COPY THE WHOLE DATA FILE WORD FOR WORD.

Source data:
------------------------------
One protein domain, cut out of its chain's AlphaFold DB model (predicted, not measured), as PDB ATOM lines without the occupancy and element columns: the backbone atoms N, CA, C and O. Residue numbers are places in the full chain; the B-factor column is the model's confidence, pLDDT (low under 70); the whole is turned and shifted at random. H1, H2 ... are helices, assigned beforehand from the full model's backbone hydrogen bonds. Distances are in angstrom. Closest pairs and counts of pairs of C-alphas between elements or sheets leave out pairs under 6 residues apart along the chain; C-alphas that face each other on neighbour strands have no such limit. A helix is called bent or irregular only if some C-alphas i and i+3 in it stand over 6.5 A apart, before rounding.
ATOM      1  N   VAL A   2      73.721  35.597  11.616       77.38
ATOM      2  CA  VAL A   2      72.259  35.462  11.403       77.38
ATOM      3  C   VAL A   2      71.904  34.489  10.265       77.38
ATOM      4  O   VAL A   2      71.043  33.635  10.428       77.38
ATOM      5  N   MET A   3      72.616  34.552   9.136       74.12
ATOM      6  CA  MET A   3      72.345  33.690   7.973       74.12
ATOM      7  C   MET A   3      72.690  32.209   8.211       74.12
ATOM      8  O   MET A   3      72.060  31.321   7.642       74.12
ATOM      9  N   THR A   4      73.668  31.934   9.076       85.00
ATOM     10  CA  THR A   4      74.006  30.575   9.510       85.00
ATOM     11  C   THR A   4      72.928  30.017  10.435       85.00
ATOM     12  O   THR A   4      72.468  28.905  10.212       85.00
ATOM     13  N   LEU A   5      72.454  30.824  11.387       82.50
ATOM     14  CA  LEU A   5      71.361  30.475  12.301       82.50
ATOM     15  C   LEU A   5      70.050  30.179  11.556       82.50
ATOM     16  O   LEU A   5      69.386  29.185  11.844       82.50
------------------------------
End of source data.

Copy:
One protein domain, cut out of its chain's AlphaFold DB model (predicted, not measured), as PDB ATOM lines without the occupancy and element columns: the backbone atoms N, CA, C and O. Residue numbers are places in the full chain; the B-factor column is the model's confidence, pLDDT (low under 70); the whole is turned and shifted at random. H1, H2 ... are helices, assigned beforehand from the full model's backbone hydrogen bonds. Distances are in angstrom. Closest pairs and counts of pairs of C-alphas between elements or sheets leave out pairs under 6 residues apart along the chain; C-alphas that face each other on neighbour strands have no such limit. A helix is called bent or irregular only if some C-alphas i and i+3 in it stand over 6.5 A apart, before rounding.
ATOM      1  N   VAL A   2      73.721  35.597  11.616       77.38
ATOM      2  CA  VAL A   2      72.259  35.462  11.403       77.38
ATOM      3  C   VAL A   2      71.904  34.489  10.265       77.38
ATOM      4  O   VAL A   2      71.043  33.635  10.428       77.38
ATOM      5  N   MET A   3      72.616  34.552   9.136       74.12
ATOM      6  CA  MET A   3      72.345  33.690   7.973       74.12
ATOM      7  C   MET A   3      72.690  32.209   8.211       74.12
ATOM      8  O   MET A   3      72.060  31.321   7.642       74.12
ATOM      9  N   THR A   4      73.668  31.934   9.076       85.00
ATOM     10  CA  THR A   4      74.006  30.575   9.510       85.00
ATOM     11  C   THR A   4      72.928  30.017  10.435       85.00
ATOM     12  O   THR A   4      72.468  28.905  10.212       85.00
ATOM     13  N   LEU A   5      72.454  30.824  11.387       82.50
ATOM     14  CA  LEU A   5      71.361  30.475  12.301       82.50
ATOM     15  C   LEU A   5      70.050  30.179  11.556       82.50
ATOM     16  O   LEU A   5      69.386  29.185  11.844       82.50